From 1981 to 1982 he played in “The Pirates of Penzance,” first at the Minskoff Theatre and then at the Uris Theatre, both in New York City, replacing Kevin Kline in the role of The Pirate King. In 1984 he played Chance Wayne in “Sweet Bird of Youth” at the Cincinnati Playhouse in the Park Cincinnati, Ohio., and the following year was Hildy Johnson in “Windy City” at the Paper Mill Playhouse, Millburn, New Jersey; the play was adapted from “The Front Page.”

From 1986 to 1987, he played Mortimer Brewster in “Arsenic and Old Lace” at 46th Street Theatre, New York City – from the fiftieth anniversary, he replaced Tony Roberts and continued on the North American tour, co-starring with Marion Ross and Jean Stapleton.

In 2001 he starred in “The Best Little Whorehouse in Texas” opposite Ann-Margret – the stage production toured for two years. In 2004 he appeared in “The Merry Wives of Windsor,” a musical Texas-version of Shakespeare’s play, and at the John Houseman Theatre in “Lone Star Love” as Frank Ford.

Gary has performed in more than one hundred theatrical productions; the roles he’s most proud of include the title role in “Barnum,” Stanley Kowalski in “A Streetcar Named Desire”, and Billy in “Billy Bishop Goes to War.”

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Posted by Gary Sandy on Monday, September 28, 2015

The latter was particularly spectacular, because he was the star of a one-man show in which he needed to play 17 roles. At the Drury Lane Theatre, Oakbrook Illinois, in 1989 for his role in “The Music Man,” Gary was nominated for a Joseph Jefferson Award for Actor in a Principal Role in a Musical. He has also won numerous awards for his work in live radio drama.

In a 2017 interview with Tampa Bay, Gary spoke about/of his plans to work at the Marcia P. Hoffman School of Arts located in the Ruth Eckerd Hall Murray Theatre, where he will teach theater at their drama summer camps.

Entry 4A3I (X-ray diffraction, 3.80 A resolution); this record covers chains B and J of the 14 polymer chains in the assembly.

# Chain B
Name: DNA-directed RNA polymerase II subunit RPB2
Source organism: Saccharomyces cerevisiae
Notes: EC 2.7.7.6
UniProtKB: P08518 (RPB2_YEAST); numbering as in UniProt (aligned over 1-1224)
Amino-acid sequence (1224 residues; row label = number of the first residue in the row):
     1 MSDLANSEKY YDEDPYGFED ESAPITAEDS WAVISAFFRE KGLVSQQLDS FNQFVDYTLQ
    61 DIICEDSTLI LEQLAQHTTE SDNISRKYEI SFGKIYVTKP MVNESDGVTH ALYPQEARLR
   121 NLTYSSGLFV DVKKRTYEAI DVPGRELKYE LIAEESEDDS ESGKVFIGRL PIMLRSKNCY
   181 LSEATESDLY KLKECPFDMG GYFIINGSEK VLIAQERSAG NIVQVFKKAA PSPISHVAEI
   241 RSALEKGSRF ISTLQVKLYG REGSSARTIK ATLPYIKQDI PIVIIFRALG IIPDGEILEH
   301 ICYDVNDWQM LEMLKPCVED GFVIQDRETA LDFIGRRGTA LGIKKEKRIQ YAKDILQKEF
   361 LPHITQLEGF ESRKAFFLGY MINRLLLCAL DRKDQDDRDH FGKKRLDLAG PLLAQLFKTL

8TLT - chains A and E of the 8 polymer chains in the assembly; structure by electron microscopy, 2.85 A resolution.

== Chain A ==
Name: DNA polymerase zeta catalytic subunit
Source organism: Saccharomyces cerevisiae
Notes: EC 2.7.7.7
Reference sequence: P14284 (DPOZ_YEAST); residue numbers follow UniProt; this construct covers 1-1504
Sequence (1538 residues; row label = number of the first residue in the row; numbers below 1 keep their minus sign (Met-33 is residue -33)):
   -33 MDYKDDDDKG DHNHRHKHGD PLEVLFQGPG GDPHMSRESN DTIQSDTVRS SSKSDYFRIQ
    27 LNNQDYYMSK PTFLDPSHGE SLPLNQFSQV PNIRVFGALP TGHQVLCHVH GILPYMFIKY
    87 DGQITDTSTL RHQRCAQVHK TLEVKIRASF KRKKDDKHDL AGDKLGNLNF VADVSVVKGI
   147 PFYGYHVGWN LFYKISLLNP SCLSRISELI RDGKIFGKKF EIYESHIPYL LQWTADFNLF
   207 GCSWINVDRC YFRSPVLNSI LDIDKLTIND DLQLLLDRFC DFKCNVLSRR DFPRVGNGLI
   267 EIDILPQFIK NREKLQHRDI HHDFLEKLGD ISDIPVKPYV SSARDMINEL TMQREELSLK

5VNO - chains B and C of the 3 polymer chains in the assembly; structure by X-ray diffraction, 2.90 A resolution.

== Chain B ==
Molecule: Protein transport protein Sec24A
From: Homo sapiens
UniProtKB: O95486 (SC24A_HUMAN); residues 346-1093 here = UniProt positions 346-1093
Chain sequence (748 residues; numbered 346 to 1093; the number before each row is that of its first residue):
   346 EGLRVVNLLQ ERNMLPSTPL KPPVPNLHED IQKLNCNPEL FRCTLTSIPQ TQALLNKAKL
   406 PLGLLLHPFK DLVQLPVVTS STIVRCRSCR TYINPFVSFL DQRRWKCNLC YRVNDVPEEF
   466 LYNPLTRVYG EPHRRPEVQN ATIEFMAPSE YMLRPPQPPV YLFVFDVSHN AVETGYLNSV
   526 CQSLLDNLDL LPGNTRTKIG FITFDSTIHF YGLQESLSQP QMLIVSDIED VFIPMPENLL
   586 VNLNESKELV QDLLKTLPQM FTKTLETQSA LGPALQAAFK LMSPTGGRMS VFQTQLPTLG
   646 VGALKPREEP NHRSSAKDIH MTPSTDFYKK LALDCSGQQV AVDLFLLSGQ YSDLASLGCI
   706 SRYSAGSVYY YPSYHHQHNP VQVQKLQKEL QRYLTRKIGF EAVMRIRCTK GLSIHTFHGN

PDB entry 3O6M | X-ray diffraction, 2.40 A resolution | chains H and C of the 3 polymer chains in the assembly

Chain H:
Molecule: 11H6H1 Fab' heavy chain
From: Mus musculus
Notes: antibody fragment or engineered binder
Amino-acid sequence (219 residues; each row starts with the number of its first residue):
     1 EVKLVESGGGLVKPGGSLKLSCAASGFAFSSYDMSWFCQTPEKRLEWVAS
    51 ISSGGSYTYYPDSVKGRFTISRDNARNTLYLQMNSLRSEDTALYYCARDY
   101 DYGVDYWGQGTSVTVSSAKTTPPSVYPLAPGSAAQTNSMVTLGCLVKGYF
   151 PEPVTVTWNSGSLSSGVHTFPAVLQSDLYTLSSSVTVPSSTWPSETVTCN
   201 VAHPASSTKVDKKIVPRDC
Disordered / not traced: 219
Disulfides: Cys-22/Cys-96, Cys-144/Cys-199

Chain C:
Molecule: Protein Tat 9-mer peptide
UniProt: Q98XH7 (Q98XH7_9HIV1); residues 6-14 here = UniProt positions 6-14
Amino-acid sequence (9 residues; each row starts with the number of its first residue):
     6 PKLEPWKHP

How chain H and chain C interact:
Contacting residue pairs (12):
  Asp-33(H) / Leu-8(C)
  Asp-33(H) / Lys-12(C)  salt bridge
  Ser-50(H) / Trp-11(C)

Currently, he still appears in various theatrical productions.

Film

Gary played Jim Paine in 1971’s “Some of My Best Friends Are…”, also known as “The Bar.”

In 1973 he played Tom in “Hail to the Chief,” Chief Leitner in “Against the Law”, and Charlie La Pere in “The Last of the Cowboys” in 1978 opposite Jane Fonda’s father,  Henry Fonda. The following year he played Barry ‘Duke’ Tabor in “Troll.”

In 1999 he was Sandefur’s lawyer starring with Russel Crowe and Al Pacino in the Academy Award-nominated film, “The Insider”, directed by Michael Mann; Mann and Eric Roth adapted Marie Bremmer’s Vanity Fair 1996 article “The Man Who Knew Too Much.” The film is loosely based on a true story about a whistleblower in the tobacco industry, Jeffrey Wigand, and follows Jeffrey’s struggles working under his former employer, and the problems/troubles/unrest both him and CBS News producer, Lowell Bergman face after exposing the tobacco industry.

The film wasn’t a box office hit, but received critical praise, particularly for Michael’s direction and Russel’s performance. The film received seven Academy Award nominations, including Best Actor in a Leading Role and Best Picture.

Personal life

In 1989 Gary married actress Laura Soltis, but they divorced in 1995. There is no record of him remarrying, or if he has children

Appearance

Gary has brownish-blond hair and brown eyes. He is 5ft 10in (1.78m) tall.

Net worth and salary

His net worth is estimated at over $1.5 million, as of mid-2020.